Chapman (1960<ref> Chapman, V.J., 1960. ''Salt Marshes and Salt Deserts of the World.'' London: Leonard Hill Limited, 392p.</ref>, 1977 a<ref>Chapman, V.J., 1977. ''Wet Coastal Ecosystems.'' Amsterdam: Elsevier, 440p.</ref>, b <ref>Chapman, V.J., 1997. ''Coastal Vegetation.'' New York: Pergamon Press, 292p.</ref>) describes nine different geographical salt marsh regions throughout the world.
  
  
  
==Articles on salt marshes==
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==Related articles==
 
 
 
* [[Salt marshes]]
 
* [[Salt marshes]]
 
* [[Dynamics, threats and management of salt marshes]]
 
* [[Dynamics, threats and management of salt marshes]]
* [[Salt marshes in Europe and temporal variability]]
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* [[Spatial and temporal variability of salt marshes]]
 
* [[Natural variability and change in coastal ecosystems#Salt marshes]]
 
* [[Natural variability and change in coastal ecosystems#Salt marshes]]
 
* [[Spatial and temporal scales in biogeomorphology#Coupling of mudflat to Saltmarsh]]
 
* [[Spatial and temporal scales in biogeomorphology#Coupling of mudflat to Saltmarsh]]
 
 
 
==Related articles==
 
 
 
* [[Characteristics of muddy coasts]]
 
* [[Characteristics of muddy coasts]]
 
* [[Biogeomorphology of coastal systems]]
 
* [[Biogeomorphology of coastal systems]]
* [[Natural barriers]]
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* [[Natural shore protecting barriers]]
  
  
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=References=
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==References==
 
<references/>
 
<references/>

Latest revision as of 15:06, 30 March 2021

Definition of Salt marsh:
A densely vegetated coastal ecosystem situated in the upper coastal intertidal zone between land and intertidal mudflats, or bordering directly open saltwater or brackish water if mudflats are absent.
This is the common definition for Salt marsh, other definitions can be discussed in the article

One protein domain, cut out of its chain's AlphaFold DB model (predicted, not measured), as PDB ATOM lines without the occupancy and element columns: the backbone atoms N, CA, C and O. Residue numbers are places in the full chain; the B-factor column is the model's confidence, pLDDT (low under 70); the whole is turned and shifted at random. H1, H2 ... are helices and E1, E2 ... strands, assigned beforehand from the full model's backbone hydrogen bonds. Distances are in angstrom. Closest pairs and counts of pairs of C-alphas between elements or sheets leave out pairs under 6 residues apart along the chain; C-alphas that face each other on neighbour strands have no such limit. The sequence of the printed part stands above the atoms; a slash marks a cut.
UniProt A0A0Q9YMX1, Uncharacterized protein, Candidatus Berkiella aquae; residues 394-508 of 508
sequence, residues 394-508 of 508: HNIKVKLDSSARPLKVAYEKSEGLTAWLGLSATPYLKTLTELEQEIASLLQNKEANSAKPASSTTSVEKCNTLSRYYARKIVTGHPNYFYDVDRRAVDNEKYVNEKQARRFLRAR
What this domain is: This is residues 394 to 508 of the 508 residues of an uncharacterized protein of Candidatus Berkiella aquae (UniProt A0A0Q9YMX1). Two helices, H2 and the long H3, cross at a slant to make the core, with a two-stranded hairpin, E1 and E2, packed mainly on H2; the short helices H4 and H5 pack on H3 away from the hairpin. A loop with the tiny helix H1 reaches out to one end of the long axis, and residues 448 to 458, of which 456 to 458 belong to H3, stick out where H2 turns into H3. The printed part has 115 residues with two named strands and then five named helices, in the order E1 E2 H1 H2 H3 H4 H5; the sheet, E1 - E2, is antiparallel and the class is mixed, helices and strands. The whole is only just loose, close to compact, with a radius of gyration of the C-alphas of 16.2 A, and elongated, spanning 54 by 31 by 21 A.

Example of a salt-marsh: Land of Saeftinghe in the Western Scheldt estuary.

Notes

  • Salt marshes are a key habitat of transitional waters lying at the interface between the land and the sea, depending on, and periodically covered by tidal sea water.
  • Salt marsh vegetation is usually composed of grasses and other low plants, but not trees.
  • Water saturation is the dominant factor controlling plant and animal communities and soils.
  • The soil may be composed of deep mud and peat.
  • Salt marshes are drained by tidal creeks that form spontaneously depending on local soil characteristics and gradients in the hydraulic head of infiltrated water.
  • Salt marshes usually form in sheltered coastal systems, such as lagoons and estuaries where fine sediments can be deposited. Salt marshes can also form behind spits and artificial sea defences where tidal waters can flow gently and deposit fine sediments.
  • Salt marshes are sometimes referred to as schorre or kwelder.


Chapman (1960[1], 1977 a[2], b [3]) describes nine different geographical salt marsh regions throughout the world.


Related articles


See also


References

  1. Chapman, V.J., 1960. Salt Marshes and Salt Deserts of the World. London: Leonard Hill Limited, 392p.
  2. Chapman, V.J., 1977. Wet Coastal Ecosystems. Amsterdam: Elsevier, 440p.
  3. Chapman, V.J., 1997. Coastal Vegetation. New York: Pergamon Press, 292p.